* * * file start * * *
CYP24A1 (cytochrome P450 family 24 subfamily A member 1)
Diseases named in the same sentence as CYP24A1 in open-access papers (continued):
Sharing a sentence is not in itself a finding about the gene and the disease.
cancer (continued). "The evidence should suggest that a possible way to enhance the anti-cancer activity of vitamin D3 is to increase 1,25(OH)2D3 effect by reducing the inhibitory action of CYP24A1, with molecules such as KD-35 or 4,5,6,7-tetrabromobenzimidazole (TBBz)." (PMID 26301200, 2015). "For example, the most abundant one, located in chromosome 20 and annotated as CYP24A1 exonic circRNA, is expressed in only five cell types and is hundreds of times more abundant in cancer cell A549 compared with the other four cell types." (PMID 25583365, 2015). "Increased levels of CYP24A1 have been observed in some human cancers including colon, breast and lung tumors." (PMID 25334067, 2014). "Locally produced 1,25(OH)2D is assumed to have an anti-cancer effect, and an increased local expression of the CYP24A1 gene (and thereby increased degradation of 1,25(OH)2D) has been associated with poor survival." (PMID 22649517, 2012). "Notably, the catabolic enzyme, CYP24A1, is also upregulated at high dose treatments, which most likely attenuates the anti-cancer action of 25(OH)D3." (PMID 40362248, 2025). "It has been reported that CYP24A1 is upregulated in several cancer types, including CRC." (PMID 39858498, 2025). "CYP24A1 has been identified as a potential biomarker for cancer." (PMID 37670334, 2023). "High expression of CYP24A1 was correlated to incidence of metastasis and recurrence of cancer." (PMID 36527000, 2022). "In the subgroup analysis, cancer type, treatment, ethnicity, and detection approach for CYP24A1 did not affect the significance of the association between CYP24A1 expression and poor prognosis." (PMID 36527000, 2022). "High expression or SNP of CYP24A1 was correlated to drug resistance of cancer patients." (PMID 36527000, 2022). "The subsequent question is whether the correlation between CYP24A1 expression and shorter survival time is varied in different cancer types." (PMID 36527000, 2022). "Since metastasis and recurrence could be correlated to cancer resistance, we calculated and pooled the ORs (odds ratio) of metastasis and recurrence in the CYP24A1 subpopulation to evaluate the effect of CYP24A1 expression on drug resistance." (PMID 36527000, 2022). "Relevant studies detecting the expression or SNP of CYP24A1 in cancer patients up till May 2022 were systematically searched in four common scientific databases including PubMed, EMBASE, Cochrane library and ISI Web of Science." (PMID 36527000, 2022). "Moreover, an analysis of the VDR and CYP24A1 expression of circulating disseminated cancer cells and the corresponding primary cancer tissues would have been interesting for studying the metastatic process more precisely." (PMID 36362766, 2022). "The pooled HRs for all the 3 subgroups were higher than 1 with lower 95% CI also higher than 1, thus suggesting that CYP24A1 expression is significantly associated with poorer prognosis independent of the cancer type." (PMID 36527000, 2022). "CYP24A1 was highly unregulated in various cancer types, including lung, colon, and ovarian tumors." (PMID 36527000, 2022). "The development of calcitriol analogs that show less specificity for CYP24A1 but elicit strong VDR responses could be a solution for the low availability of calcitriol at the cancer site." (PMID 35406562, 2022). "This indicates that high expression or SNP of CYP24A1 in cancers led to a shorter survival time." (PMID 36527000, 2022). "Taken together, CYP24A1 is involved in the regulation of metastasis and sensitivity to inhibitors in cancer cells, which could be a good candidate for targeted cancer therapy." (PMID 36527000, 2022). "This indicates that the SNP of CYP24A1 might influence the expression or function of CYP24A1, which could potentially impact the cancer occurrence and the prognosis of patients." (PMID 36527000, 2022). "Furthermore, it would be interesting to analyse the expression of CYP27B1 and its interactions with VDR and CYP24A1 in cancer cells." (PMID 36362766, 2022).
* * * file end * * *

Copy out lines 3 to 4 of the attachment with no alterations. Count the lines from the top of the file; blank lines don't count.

Sharing a sentence is not in itself a finding about the gene and the disease.
cancer (continued). "The evidence should suggest that a possible way to enhance the anti-cancer activity of vitamin D3 is to increase 1,25(OH)2D3 effect by reducing the inhibitory action of CYP24A1, with molecules such as KD-35 or 4,5,6,7-tetrabromobenzimidazole (TBBz)." (PMID 26301200, 2015). "For example, the most abundant one, located in chromosome 20 and annotated as CYP24A1 exonic circRNA, is expressed in only five cell types and is hundreds of times more abundant in cancer cell A549 compared with the other four cell types." (PMID 25583365, 2015). "Increased levels of CYP24A1 have been observed in some human cancers including colon, breast and lung tumors." (PMID 25334067, 2014). "Locally produced 1,25(OH)2D is assumed to have an anti-cancer effect, and an increased local expression of the CYP24A1 gene (and thereby increased degradation of 1,25(OH)2D) has been associated with poor survival." (PMID 22649517, 2012). "Notably, the catabolic enzyme, CYP24A1, is also upregulated at high dose treatments, which most likely attenuates the anti-cancer action of 25(OH)D3." (PMID 40362248, 2025). "It has been reported that CYP24A1 is upregulated in several cancer types, including CRC." (PMID 39858498, 2025). "CYP24A1 has been identified as a potential biomarker for cancer." (PMID 37670334, 2023). "High expression of CYP24A1 was correlated to incidence of metastasis and recurrence of cancer." (PMID 36527000, 2022). "In the subgroup analysis, cancer type, treatment, ethnicity, and detection approach for CYP24A1 did not affect the significance of the association between CYP24A1 expression and poor prognosis." (PMID 36527000, 2022). "High expression or SNP of CYP24A1 was correlated to drug resistance of cancer patients." (PMID 36527000, 2022). "The subsequent question is whether the correlation between CYP24A1 expression and shorter survival time is varied in different cancer types." (PMID 36527000, 2022). "Since metastasis and recurrence could be correlated to cancer resistance, we calculated and pooled the ORs (odds ratio) of metastasis and recurrence in the CYP24A1 subpopulation to evaluate the effect of CYP24A1 expression on drug resistance." (PMID 36527000, 2022). "Relevant studies detecting the expression or SNP of CYP24A1 in cancer patients up till May 2022 were systematically searched in four common scientific databases including PubMed, EMBASE, Cochrane library and ISI Web of Science." (PMID 36527000, 2022). "Moreover, an analysis of the VDR and CYP24A1 expression of circulating disseminated cancer cells and the corresponding primary cancer tissues would have been interesting for studying the metastatic process more precisely." (PMID 36362766, 2022). "The pooled HRs for all the 3 subgroups were higher than 1 with lower 95% CI also higher than 1, thus suggesting that CYP24A1 expression is significantly associated with poorer prognosis independent of the cancer type." (PMID 36527000, 2022). "CYP24A1 was highly unregulated in various cancer types, including lung, colon, and ovarian tumors." (PMID 36527000, 2022). "The development of calcitriol analogs that show less specificity for CYP24A1 but elicit strong VDR responses could be a solution for the low availability of calcitriol at the cancer site." (PMID 35406562, 2022). "This indicates that high expression or SNP of CYP24A1 in cancers led to a shorter survival time." (PMID 36527000, 2022). "Taken together, CYP24A1 is involved in the regulation of metastasis and sensitivity to inhibitors in cancer cells, which could be a good candidate for targeted cancer therapy." (PMID 36527000, 2022). "This indicates that the SNP of CYP24A1 might influence the expression or function of CYP24A1, which could potentially impact the cancer occurrence and the prognosis of patients." (PMID 36527000, 2022). "Furthermore, it would be interesting to analyse the expression of CYP27B1 and its interactions with VDR and CYP24A1 in cancer cells." (PMID 36362766, 2022).